Anybody have Mighty Mite Pictures?


LLM/Member 785
Super Moderator
Steel Soldiers Supporter
GA Mountains
Gary, I know I'm interrupting here but the little boogers have an air cooled V4. Body is aluminum too. Its no problem to drive with a rear wheel/tire removed. They are cute and cool too.
Hey no interuption Kenny. I am actually learning something else here. I need to know more about these. I have heard the term Mighty Mite many times but I didn't know exactly what it was. I thought it was another endearing term for the M151 Mutt. Didn't know there was a whole other animal out there.

Aluminum body? Hey no rusto. Air Cooled V4? Really!
When were they built? How rare are they?

Oh I'm dead meat now, I just gotta have one to go in the back of my Deuce.


LLM/Member 785
Super Moderator
Steel Soldiers Supporter
GA Mountains
They were built in and around 1962 I believe. Built for USMC by American Motors I think. There are 2 versions, the M422 and the M422A1 which is slightly longer. They have a wild 4 wheel independent suspension. There also exists a special version of the M416 trailer that has the magnesium M422 wheels. If you have access to MV Magazine, there's a place in Tracy City TN that had bunches and sold them in lots. Doubt that they have many left if any. It was formerly Sam Werner's but now is called Ottocraft. Pretty sure Same Werner sold it to Otto Bailey. Thats all I can think of right now. IIRC they barely weight 1000#. I view them as a streetable mule, thats how small they are.

1958 M274

North GA
"Confusion breeds discussion which breeds knowledge which breeds confidence which breeds friendship!"

Polverone: Yes, that is a 1966 Chevrolet C-10 in the background that my Dad restored. See attached picture.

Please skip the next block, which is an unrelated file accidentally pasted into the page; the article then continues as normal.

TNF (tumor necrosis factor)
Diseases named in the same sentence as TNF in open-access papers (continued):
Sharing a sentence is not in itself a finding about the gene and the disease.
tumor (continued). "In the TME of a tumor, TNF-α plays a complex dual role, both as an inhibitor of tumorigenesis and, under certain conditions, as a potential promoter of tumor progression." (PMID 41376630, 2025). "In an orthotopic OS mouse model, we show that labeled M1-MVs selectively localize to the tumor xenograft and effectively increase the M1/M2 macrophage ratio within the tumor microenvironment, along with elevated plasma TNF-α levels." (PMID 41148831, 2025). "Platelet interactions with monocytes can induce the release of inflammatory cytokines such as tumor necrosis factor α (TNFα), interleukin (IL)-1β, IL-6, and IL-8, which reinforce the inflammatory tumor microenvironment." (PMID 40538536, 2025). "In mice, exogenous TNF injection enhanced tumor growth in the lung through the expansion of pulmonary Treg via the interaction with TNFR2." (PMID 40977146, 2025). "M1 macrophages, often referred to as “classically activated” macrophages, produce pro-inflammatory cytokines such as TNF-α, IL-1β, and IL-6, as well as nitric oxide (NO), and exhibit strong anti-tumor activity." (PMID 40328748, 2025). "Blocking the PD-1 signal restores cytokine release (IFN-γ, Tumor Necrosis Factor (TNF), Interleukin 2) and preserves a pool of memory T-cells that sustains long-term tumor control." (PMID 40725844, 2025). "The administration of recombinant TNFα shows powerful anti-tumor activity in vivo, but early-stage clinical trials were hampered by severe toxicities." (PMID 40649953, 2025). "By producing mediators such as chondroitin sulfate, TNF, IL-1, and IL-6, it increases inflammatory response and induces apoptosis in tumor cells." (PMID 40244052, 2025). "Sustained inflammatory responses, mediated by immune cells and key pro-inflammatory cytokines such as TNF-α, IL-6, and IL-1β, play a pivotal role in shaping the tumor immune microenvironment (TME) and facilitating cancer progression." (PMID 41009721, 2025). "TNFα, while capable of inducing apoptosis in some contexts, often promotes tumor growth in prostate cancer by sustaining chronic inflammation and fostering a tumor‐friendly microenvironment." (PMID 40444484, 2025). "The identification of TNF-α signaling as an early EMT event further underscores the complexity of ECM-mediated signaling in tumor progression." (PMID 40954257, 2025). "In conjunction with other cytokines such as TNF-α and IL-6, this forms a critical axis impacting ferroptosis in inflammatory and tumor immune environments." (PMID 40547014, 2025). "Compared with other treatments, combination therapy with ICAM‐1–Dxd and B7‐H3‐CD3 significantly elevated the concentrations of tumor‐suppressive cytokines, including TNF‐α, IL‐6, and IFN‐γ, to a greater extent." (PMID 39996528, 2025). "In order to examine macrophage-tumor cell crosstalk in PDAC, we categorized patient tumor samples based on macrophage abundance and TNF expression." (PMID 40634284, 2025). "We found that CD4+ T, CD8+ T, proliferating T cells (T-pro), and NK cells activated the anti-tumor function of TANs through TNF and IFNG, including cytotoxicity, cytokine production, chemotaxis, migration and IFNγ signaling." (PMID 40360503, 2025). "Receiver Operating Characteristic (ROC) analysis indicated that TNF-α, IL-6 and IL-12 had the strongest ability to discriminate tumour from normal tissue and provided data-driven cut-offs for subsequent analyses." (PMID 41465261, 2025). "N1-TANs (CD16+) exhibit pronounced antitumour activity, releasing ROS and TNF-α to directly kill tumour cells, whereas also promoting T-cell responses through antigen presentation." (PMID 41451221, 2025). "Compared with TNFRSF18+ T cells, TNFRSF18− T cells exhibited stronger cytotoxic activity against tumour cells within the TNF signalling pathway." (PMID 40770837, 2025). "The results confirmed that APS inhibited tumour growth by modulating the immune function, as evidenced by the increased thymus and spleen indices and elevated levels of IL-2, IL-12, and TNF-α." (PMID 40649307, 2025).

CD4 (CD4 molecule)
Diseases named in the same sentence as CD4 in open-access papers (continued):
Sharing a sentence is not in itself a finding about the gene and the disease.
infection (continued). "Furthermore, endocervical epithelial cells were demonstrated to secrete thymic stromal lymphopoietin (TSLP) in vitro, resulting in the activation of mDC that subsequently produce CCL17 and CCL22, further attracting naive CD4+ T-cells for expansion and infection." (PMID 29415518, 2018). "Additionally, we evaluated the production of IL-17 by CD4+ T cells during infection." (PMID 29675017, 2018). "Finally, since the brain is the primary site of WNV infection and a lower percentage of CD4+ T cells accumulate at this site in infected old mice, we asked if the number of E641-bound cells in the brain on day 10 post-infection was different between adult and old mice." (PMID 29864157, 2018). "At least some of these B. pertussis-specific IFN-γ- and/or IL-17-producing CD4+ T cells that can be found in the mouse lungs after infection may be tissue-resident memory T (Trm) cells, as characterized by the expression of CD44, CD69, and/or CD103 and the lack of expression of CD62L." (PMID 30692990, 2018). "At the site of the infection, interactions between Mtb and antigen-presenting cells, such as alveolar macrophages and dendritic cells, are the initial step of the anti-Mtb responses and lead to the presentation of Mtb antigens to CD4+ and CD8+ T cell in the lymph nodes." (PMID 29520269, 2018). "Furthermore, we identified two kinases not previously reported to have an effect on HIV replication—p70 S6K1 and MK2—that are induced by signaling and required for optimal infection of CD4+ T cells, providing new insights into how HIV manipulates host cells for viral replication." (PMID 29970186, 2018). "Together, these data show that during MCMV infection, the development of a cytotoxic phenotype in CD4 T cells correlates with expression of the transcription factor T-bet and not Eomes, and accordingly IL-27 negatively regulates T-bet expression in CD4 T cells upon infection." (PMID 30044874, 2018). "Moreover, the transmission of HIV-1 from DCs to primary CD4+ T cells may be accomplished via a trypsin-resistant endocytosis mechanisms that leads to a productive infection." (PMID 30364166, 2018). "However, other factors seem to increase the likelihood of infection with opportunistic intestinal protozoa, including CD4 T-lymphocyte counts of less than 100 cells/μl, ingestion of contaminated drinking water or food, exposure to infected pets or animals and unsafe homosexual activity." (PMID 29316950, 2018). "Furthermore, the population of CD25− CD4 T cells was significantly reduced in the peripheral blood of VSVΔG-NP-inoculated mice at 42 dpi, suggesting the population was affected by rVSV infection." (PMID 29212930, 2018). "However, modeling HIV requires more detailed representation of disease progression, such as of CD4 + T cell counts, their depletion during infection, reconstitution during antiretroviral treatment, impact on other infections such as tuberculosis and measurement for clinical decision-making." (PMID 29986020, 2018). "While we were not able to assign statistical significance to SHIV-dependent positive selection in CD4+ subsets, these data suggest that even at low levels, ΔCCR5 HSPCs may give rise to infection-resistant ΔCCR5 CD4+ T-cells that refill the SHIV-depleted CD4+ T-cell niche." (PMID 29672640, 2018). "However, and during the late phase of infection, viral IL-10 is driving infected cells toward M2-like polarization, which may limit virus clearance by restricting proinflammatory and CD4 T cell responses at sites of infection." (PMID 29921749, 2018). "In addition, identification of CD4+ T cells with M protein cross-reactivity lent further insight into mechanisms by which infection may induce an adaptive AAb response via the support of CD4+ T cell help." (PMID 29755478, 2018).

Ok guys, lets see if we can get some correct information on the Mighty Mite...

Official nomenclature:
Truck, Utility: 1/4-Ton, 4X4, Lightweight, M422 (2320-546-3099)

The mighty mite was designed by Mid-America Research Corporation. AMC built 3,922 M422 and M422A1 from 1959 through 1962 for the U.S. Marine Corps. Approximately 1200 of these were M422, the remaining production was the M422A1, which is identical except for being 6" longer. This length was added to the cargo area behind the front seats.

I have had two mites, a short one which I sold, and the A1 that I still have. My A1 weighs about 1,750 pounds ready to go. They have a riveted aluminum body on a steel frame, just like the HMMWV. No rust on the body, but aluminum corrodes and can be a pain to work with if you don't have the right equipment. After 40+ years they can corrode between panels where they are riveted together and pop all the heads off of the rivets. They you have to disassemble the body and rivet it together again. The steel frames can rust out too, look closely before buying.

They are capable of driving with either rear tire removed. That being said, they did not come from the factory with a spare tire. Spare tire kits were later produced and added to the rear of some vehicles. Somewhere I have a picture of one of the prototypes driving over a bunch of railroad ties with one rear wheel removed.

Mites also have no provision for a gas can carrier. Instead, it has a functional tailgate, assuming the spare tire MWO was not installed. The have no conventional rear seat as you would think of for a jeep, but two small folding back rests on the tops of the rear fenders (Hold on tight!).